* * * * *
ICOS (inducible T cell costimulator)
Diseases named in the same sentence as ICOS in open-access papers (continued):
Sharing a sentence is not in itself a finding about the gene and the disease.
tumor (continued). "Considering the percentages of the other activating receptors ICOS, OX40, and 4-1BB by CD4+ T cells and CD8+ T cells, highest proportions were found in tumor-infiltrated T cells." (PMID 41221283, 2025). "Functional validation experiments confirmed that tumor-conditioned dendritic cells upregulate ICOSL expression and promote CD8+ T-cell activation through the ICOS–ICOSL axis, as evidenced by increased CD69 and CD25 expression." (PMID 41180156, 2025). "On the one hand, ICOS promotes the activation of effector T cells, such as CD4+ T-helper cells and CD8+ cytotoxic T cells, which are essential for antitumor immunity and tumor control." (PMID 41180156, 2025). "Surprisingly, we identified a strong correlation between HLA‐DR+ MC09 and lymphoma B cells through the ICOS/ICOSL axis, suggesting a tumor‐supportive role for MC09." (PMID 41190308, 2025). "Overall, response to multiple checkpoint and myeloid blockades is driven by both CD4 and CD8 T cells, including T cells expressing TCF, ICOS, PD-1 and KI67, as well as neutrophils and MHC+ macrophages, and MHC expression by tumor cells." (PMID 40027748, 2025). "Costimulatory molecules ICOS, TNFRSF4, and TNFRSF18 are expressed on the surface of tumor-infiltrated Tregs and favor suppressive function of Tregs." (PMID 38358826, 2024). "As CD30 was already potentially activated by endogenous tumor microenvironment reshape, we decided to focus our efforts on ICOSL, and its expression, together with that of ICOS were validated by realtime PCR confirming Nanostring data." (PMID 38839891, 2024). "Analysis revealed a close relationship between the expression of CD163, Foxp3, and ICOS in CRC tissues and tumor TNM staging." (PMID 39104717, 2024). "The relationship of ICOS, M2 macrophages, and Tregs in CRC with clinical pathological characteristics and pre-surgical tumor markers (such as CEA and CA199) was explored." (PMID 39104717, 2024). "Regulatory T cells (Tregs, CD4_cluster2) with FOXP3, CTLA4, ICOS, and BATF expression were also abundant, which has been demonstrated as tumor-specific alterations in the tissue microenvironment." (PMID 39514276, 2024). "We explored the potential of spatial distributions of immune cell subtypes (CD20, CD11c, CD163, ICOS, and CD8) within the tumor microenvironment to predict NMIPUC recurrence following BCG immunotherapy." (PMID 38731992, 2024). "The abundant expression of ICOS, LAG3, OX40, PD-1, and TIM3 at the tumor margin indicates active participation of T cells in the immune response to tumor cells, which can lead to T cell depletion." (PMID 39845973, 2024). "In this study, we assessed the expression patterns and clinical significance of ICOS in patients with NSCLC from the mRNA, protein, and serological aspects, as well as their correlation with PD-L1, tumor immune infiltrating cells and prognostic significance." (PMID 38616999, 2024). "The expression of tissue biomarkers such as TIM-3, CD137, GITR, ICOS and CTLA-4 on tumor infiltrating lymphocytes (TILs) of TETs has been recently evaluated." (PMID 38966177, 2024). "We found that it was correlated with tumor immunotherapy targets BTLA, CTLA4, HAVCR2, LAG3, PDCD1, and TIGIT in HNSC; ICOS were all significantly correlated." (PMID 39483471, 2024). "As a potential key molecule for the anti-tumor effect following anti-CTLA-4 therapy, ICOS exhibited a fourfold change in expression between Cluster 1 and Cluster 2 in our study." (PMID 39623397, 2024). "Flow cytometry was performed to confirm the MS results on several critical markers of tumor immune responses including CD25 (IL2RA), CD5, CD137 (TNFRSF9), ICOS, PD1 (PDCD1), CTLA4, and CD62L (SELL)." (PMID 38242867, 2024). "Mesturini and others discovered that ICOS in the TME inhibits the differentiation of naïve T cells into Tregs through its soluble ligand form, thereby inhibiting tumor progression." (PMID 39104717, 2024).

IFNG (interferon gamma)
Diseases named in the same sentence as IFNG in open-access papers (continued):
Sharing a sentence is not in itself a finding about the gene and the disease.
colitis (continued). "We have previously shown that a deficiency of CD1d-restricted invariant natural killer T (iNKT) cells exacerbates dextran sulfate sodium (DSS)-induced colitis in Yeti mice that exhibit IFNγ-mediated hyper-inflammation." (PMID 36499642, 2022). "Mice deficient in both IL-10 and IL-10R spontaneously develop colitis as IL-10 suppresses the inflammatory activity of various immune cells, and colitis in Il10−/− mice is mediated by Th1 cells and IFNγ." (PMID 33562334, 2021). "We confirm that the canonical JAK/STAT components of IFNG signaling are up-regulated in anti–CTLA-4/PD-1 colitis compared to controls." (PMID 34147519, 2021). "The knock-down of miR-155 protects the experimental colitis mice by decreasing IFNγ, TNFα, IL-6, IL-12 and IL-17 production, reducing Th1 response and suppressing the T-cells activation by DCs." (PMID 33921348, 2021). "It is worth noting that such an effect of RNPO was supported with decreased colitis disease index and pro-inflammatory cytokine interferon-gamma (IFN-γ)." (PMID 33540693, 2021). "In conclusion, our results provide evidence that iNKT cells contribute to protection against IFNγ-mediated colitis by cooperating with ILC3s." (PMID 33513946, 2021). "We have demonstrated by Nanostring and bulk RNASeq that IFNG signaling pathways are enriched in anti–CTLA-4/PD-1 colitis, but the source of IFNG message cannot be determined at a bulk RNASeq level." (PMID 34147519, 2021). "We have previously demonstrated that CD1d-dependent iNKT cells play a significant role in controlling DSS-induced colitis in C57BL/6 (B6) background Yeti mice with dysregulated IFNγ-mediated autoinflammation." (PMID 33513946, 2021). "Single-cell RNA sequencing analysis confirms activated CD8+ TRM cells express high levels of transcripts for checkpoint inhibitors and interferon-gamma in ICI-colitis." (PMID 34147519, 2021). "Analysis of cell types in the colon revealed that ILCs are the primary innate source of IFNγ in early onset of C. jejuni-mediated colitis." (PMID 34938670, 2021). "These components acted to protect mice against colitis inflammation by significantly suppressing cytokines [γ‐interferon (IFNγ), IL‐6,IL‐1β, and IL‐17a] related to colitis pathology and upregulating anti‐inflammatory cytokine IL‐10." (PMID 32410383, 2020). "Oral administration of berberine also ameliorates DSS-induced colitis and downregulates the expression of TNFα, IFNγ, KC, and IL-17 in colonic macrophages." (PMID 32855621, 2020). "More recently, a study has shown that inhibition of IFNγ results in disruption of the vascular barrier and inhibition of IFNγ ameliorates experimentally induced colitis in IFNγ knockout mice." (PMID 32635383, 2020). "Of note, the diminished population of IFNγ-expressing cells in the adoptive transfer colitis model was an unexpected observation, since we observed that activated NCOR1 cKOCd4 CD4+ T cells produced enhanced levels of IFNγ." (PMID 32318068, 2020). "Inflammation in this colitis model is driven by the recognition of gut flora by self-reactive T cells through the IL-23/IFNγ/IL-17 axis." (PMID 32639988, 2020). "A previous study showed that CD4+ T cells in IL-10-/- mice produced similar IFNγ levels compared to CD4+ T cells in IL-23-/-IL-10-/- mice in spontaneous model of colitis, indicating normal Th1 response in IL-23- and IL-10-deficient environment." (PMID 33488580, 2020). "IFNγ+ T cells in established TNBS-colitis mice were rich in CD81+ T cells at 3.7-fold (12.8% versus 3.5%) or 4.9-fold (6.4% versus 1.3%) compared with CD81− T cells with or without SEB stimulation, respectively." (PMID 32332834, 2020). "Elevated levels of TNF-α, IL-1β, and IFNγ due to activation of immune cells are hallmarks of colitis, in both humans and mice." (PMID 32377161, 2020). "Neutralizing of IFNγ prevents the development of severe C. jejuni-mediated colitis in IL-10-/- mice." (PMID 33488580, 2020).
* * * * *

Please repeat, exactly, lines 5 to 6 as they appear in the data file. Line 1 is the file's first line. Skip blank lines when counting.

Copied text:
IFNG (interferon gamma)
Diseases named in the same sentence as IFNG in open-access papers (continued):